From an old Hill hand:
“This isn’t directly related to judges, but it gives even more insight into Specter’s modus operandi and his cozyness with even the left-most members of the Senate.
At some point during the Appropriations battles in 1995 and 1996, there was a conference committee to hash out a bill — I think it was Energy and Water, but it might have been Labor-Health. Anyway, this was when Republicans (led by Bob Livingston, of course) actually WERE cutting spending and eliminating waste. The negotiations had been going on and on, as they often do, but eventually, after many hours, a rough consensus seemed to be in the offing. I watched as Tom Harkin, of all people, pulled Specter aside and they started whispering to each other, with Harkin pointing to his watch. After a minute or so, Specter nodded, smiled, patted Harkin on the back, and returned to the table as Harkin left the room to go to some other meeting.
A few minutes later, just as things seemed to be about to wrap up, Specter spoke up. He said there was one project he objected to being removed from the bill — note, this was when virtually ALL earmarks were being disallowed — and that he absolutely refused to agree to the bill without that project being included. As the conference committees at the time had bare GOP majorities, Specter’s opposition would kill the agreement. Of course, the project for which he was going to bat was some piece of rancid, purely local, pork for Harkin. The Republicans were incredulous at Specter’s stance, but he had them over a barrel. It had taken so long to work out the agreement, and the agreement was so tenuous, with so many tough, tough cuts in it, that any more delay might have made the whole thing unravel.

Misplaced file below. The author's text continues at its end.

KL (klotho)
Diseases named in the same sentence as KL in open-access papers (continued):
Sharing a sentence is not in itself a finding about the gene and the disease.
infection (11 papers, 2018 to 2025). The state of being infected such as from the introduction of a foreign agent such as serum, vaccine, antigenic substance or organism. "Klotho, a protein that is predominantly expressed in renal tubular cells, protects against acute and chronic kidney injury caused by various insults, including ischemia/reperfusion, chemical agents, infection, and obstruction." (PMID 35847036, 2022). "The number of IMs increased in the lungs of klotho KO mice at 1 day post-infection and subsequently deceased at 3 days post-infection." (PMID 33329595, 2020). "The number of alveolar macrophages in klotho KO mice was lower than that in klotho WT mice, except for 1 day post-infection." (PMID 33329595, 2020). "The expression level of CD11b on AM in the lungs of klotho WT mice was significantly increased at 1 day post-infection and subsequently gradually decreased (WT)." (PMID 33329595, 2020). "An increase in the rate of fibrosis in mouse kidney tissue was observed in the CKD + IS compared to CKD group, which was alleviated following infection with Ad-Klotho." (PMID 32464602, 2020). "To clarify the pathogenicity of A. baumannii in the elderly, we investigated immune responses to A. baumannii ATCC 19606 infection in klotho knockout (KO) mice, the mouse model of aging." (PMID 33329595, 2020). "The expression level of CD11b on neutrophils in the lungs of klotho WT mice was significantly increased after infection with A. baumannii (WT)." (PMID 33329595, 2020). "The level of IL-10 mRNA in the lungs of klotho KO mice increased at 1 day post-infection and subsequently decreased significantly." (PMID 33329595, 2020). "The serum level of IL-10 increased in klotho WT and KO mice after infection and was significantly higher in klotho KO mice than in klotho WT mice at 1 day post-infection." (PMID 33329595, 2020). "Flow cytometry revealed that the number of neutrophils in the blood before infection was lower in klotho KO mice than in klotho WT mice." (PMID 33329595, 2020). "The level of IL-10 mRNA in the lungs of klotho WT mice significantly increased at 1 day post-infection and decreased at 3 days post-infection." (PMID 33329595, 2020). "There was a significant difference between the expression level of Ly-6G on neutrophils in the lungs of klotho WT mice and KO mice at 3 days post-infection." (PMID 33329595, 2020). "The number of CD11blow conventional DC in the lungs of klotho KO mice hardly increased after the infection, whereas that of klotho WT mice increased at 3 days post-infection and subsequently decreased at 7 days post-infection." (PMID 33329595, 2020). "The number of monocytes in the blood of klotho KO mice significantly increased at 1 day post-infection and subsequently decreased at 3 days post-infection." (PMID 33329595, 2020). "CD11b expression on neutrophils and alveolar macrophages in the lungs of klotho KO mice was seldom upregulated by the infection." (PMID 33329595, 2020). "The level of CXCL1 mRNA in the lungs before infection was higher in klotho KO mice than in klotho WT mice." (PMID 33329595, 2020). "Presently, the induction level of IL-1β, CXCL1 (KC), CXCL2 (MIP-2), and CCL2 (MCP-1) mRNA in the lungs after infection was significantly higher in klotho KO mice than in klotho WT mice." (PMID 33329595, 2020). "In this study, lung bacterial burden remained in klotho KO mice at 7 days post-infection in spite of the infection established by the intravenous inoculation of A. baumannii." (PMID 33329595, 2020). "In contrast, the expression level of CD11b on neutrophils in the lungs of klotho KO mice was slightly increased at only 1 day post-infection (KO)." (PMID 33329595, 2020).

Specter calmly said, in effect (obviously I con’t remember the exact words, so these quotation marks are to be taken as approximations): ‘Boys, look, I’ve gotta go; I’ve got a commitment I’ve gotta attend to. You guys figure this out amongst yourselves, and maybe we’ll meet again next week…..’
I forget who the GOP House subcommittee chair was, but he obviously felt he had no choice. Everybody caved right then and there (remember, this was after many many many hours and many tough choices, and time was of the essence because of how things were playing out in the press), and Harkin — Tom Harkin, fergoshsakes!!! — got his pork, virtually the only piece of pure pork in the whole bill, without even being in the room, at the behest of Arlen Specter.
Specter is a disaster, and if Frist and Co. won’t act on their own to deny him the Judiciary chairmanship, President Bush should call Frist in and ORDER him to deny Specter the chairmanship.”